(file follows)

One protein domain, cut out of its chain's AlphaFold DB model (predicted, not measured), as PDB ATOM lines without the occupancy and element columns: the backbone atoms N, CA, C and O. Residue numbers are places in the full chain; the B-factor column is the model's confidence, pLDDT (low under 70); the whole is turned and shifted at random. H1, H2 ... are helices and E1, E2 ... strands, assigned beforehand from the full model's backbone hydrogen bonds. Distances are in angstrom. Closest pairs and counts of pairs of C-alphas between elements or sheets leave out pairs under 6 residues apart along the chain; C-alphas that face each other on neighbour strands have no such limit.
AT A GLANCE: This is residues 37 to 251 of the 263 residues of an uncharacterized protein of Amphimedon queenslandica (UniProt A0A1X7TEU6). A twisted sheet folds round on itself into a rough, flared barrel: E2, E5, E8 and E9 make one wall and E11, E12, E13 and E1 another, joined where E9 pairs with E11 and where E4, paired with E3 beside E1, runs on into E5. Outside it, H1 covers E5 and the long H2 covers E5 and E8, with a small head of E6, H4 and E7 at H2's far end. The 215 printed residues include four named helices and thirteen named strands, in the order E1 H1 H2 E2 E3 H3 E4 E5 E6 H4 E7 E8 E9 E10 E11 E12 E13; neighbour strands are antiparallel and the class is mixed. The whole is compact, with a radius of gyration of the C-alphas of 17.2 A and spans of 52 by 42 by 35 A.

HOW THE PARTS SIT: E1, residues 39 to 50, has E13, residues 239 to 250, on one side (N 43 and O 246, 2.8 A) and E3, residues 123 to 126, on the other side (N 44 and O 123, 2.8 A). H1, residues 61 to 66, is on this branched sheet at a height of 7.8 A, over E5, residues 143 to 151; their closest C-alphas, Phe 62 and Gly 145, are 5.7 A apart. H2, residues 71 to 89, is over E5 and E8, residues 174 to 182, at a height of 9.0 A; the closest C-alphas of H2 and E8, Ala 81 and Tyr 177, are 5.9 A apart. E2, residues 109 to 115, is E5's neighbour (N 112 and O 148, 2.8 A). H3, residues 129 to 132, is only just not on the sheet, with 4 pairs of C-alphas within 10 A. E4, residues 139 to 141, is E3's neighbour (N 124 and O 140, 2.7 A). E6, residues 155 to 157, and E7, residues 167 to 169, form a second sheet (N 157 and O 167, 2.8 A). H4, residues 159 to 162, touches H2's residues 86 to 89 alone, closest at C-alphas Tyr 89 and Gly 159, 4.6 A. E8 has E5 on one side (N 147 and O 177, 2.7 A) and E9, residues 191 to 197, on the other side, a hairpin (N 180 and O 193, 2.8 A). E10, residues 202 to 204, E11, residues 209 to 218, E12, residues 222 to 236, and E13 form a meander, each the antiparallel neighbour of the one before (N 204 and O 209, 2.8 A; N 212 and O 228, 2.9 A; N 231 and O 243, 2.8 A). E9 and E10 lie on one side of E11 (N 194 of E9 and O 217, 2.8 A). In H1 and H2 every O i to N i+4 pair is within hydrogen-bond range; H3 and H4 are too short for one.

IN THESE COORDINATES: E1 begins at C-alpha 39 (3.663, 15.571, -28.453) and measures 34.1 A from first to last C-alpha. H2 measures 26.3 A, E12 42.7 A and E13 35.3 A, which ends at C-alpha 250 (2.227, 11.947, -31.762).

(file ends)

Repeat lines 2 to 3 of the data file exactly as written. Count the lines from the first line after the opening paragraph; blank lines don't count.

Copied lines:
HOW THE PARTS SIT: E1, residues 39 to 50, has E13, residues 239 to 250, on one side (N 43 and O 246, 2.8 A) and E3, residues 123 to 126, on the other side (N 44 and O 123, 2.8 A). H1, residues 61 to 66, is on this branched sheet at a height of 7.8 A, over E5, residues 143 to 151; their closest C-alphas, Phe 62 and Gly 145, are 5.7 A apart. H2, residues 71 to 89, is over E5 and E8, residues 174 to 182, at a height of 9.0 A; the closest C-alphas of H2 and E8, Ala 81 and Tyr 177, are 5.9 A apart. E2, residues 109 to 115, is E5's neighbour (N 112 and O 148, 2.8 A). H3, residues 129 to 132, is only just not on the sheet, with 4 pairs of C-alphas within 10 A. E4, residues 139 to 141, is E3's neighbour (N 124 and O 140, 2.7 A). E6, residues 155 to 157, and E7, residues 167 to 169, form a second sheet (N 157 and O 167, 2.8 A). H4, residues 159 to 162, touches H2's residues 86 to 89 alone, closest at C-alphas Tyr 89 and Gly 159, 4.6 A. E8 has E5 on one side (N 147 and O 177, 2.7 A) and E9, residues 191 to 197, on the other side, a hairpin (N 180 and O 193, 2.8 A). E10, residues 202 to 204, E11, residues 209 to 218, E12, residues 222 to 236, and E13 form a meander, each the antiparallel neighbour of the one before (N 204 and O 209, 2.8 A; N 212 and O 228, 2.9 A; N 231 and O 243, 2.8 A). E9 and E10 lie on one side of E11 (N 194 of E9 and O 217, 2.8 A). In H1 and H2 every O i to N i+4 pair is within hydrogen-bond range; H3 and H4 are too short for one.

IN THESE COORDINATES: E1 begins at C-alpha 39 (3.663, 15.571, -28.453) and measures 34.1 A from first to last C-alpha. H2 measures 26.3 A, E12 42.7 A and E13 35.3 A, which ends at C-alpha 250 (2.227, 11.947, -31.762).